even that of the electric arc...I did not think I investigated...I
assumed that the effect must have come from the tube since its character
indicated that it could come from nowhere else. It seemed at first
a new kind of invisible light. It was clearly something new something
unrecorded... There is much to do, and I am busy, very busy."
Wilhelm Konrad Röntgen, On his discovery of the X-Ray
Fewer discoveries have ever captivated people around the world as that of the X-Ray. In a time when messages could be sent without wires, light bulbs lit with no visible power source, well, anything seemed possible in the 1890s...and seeing the invisible was the most exciting thing ever dreamed for many.
Crookes & Geissler Tubes
|"When we look at
the world around us, on Nature, we are impressed with its beauty and
grandeur. Each thing we perceive, though it may be vanishingly small, is
in itself a world, that is, like the whole of the universe, matter and
force governed by law,—a world, the contemplation of which fills us
with feelings of wonder and irresistibly urges us to ceaseless thought
and inquiry. But in all this vast world, of all objects our senses
reveal to us, the most marvelous, the most appealing to our imagination,
appears no doubt a highly developed organism, a thinking being...Of all
our organs, it is the one, which is in the most intimate relation with
that which we call intellect. So intimate is this relation, that it is
often said, the very soul shows itself in the eye."
Nikola Tesla, On Light And Other High Frequency Phenomena, 1893
|Diathermy is when high
frequency currents are used to heat, cut, coagulate, and destroy
tissues. Diathermy Machines were used to lower blood pressure
electrically before medications were available. When used
surgically, they were most beneficial in the removal of cancerous cysts.
Unlike the scalpel, where excessive bleeding occurred (and
re-infecting good tissues with bad cancer cells) electrical cutting of
tissues allowed the blood vessels to be sealed as they were cut...cysts
could be cooked in a sense before removed, and all in all the procedures
had an overall success rate that was higher and with a speedier
recovery. Today they are replaced with lasers, and although they
look straight out of Frankenstein were actually legitimate medical tools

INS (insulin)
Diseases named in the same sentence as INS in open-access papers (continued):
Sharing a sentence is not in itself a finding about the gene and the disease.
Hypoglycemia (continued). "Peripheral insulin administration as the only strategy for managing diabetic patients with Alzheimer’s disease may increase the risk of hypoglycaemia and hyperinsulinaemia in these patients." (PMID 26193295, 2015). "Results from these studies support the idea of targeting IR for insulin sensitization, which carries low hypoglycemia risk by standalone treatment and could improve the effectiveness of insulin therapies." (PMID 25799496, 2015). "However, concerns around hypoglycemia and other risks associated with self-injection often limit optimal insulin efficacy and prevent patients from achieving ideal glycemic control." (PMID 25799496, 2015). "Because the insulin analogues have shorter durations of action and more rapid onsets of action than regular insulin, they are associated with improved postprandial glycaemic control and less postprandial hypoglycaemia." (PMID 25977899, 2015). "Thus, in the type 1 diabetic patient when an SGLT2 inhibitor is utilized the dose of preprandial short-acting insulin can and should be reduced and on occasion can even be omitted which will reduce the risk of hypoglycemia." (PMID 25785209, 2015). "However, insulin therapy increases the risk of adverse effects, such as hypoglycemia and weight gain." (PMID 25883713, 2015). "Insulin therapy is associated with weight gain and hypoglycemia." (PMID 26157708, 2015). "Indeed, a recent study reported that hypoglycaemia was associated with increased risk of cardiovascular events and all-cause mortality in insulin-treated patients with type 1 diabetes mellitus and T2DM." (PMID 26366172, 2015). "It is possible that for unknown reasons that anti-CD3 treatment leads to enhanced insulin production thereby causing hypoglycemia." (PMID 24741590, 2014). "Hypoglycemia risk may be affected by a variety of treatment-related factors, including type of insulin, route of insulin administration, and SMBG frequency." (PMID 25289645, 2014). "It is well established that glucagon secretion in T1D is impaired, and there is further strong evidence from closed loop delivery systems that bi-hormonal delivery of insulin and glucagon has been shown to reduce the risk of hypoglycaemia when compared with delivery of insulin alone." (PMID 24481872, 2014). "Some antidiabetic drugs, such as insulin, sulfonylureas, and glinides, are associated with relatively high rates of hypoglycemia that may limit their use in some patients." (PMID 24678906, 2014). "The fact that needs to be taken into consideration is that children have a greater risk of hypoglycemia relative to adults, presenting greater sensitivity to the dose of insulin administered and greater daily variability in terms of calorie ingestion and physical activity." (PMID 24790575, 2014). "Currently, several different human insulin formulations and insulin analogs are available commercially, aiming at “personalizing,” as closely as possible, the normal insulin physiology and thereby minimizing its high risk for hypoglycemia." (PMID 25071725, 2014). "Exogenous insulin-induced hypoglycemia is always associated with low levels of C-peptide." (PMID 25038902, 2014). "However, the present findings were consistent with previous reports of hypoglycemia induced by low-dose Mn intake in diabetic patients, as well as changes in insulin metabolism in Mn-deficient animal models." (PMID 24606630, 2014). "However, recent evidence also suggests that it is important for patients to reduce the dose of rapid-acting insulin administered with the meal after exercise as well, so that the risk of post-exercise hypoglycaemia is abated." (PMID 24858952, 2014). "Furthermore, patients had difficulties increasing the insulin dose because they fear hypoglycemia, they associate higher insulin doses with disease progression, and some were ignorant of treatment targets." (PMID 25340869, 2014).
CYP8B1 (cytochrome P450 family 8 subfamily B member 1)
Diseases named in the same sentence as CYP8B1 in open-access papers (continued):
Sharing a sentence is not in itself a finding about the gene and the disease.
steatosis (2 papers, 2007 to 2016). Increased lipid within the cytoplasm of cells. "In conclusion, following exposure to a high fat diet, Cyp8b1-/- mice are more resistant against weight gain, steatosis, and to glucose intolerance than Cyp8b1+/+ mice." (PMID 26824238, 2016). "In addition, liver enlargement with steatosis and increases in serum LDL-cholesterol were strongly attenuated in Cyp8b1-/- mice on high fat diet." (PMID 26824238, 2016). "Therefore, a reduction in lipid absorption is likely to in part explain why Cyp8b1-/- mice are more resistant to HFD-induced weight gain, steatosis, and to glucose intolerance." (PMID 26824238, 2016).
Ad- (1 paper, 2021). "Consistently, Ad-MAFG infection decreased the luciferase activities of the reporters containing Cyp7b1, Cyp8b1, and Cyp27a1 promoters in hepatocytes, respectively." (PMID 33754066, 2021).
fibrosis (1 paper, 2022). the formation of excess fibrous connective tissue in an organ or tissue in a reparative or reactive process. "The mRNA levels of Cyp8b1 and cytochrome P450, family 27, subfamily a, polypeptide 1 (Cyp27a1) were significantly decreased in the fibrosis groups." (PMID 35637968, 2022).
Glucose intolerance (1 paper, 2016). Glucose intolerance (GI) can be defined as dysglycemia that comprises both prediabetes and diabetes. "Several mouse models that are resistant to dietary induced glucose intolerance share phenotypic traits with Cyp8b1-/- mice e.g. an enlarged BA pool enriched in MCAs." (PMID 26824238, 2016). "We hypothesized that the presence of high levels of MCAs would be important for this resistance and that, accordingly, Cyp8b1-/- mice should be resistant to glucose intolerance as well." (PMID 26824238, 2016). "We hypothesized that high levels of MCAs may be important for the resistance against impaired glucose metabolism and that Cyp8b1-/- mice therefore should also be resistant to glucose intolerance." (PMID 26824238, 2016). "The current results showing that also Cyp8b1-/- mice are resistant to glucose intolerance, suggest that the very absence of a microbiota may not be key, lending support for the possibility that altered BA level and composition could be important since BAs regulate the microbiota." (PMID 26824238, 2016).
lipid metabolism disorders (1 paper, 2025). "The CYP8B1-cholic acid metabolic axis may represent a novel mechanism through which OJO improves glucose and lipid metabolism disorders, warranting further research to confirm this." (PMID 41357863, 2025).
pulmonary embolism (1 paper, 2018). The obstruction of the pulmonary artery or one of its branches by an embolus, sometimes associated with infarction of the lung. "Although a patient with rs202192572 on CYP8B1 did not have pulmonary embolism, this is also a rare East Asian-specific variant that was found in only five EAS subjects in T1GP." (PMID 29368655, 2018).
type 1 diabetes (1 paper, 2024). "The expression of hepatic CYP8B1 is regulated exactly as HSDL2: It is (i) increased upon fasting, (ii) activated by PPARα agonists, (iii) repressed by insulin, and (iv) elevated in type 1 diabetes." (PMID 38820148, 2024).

in the 1920s, even if occasionally they were pawned off by quacks ;) ...
Oudin Resonators were large Tesla Coils used to apply sparks to the skin and diffuse electricity to produce physiological effects on the body.
Machines were portable handheld Tesla Coils that applied sparks to the
skin diffused through glass electrodes. These electrodes were made
to conform to every conceivable body part to "cure" virtually
every known disease... originally they were sold for legitimate reasons,
mainly treating minor skin conditions (such as acne), but as they grew
popularity so grew the extravagant claims...which eventually led to the
FDA seizing countless devices and companies being put on trial.
Today the machines are still sold for their original intent to aestheticians and beauticians and remain one of the most popular medical collectibles. They are also gaining popularity worldwide in the fetish markets as unusual and provocative "sex toys". These device prove that history is stranger is fiction...
Phototherapy & Ultraviolet Radiation
|"Carbon Arc" lamps were
the first commercial electric light source, and are still considered the
most efficient source of true white light.
The are virtually a sustained welding arc in open air that produces an intense blinding light across the entire visible spectrum.
"Ultra-Violet Quartz Irradiation" lamps were early forms of sunlamps with intense germicidal properties. Most also generated copious amounts of ozone in addition to ultraviolet radiation.
"Phototherapy" was a field that used light and UV radiation to treat diseases. It was pioneered by Danish physician Niels Finsen in his groundbreaking work with lupus cases. Over the years it was unfortunately reduced to various shades of quackery with semi-bogus (but amusing) "colored light" therapy machines.
|"There's one born every minute..." And the hundreds of quackery devices produced over the centuries proves it...|
|High Voltage Engineering|
|Historic 3D CADs|
|Materials & Mechanical Engineering|